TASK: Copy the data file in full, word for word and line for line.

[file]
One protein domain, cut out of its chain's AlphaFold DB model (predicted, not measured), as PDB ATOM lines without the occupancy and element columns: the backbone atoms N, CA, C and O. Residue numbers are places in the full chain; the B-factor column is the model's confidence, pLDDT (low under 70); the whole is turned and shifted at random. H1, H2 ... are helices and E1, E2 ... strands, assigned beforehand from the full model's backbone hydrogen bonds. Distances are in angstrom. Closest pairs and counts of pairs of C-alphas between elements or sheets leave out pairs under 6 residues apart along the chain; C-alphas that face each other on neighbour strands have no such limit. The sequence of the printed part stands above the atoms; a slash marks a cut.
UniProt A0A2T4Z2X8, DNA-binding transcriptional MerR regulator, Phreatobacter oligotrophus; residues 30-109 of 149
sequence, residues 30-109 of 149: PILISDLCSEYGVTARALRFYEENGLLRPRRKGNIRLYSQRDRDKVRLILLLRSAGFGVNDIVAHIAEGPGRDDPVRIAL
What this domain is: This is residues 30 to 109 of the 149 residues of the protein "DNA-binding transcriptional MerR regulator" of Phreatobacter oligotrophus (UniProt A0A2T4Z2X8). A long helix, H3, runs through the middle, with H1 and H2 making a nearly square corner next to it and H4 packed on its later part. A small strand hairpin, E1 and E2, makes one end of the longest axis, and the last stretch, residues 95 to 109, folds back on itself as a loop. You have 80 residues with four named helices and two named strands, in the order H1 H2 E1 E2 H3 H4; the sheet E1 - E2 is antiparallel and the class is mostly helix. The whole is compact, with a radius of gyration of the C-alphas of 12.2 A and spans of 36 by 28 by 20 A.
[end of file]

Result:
One protein domain, cut out of its chain's AlphaFold DB model (predicted, not measured), as PDB ATOM lines without the occupancy and element columns: the backbone atoms N, CA, C and O. Residue numbers are places in the full chain; the B-factor column is the model's confidence, pLDDT (low under 70); the whole is turned and shifted at random. H1, H2 ... are helices and E1, E2 ... strands, assigned beforehand from the full model's backbone hydrogen bonds. Distances are in angstrom. Closest pairs and counts of pairs of C-alphas between elements or sheets leave out pairs under 6 residues apart along the chain; C-alphas that face each other on neighbour strands have no such limit. The sequence of the printed part stands above the atoms; a slash marks a cut.
UniProt A0A2T4Z2X8, DNA-binding transcriptional MerR regulator, Phreatobacter oligotrophus; residues 30-109 of 149
sequence, residues 30-109 of 149: PILISDLCSEYGVTARALRFYEENGLLRPRRKGNIRLYSQRDRDKVRLILLLRSAGFGVNDIVAHIAEGPGRDDPVRIAL
What this domain is: This is residues 30 to 109 of the 149 residues of the protein "DNA-binding transcriptional MerR regulator" of Phreatobacter oligotrophus (UniProt A0A2T4Z2X8). A long helix, H3, runs through the middle, with H1 and H2 making a nearly square corner next to it and H4 packed on its later part. A small strand hairpin, E1 and E2, makes one end of the longest axis, and the last stretch, residues 95 to 109, folds back on itself as a loop. You have 80 residues with four named helices and two named strands, in the order H1 H2 E1 E2 H3 H4; the sheet E1 - E2 is antiparallel and the class is mostly helix. The whole is compact, with a radius of gyration of the C-alphas of 12.2 A and spans of 36 by 28 by 20 A.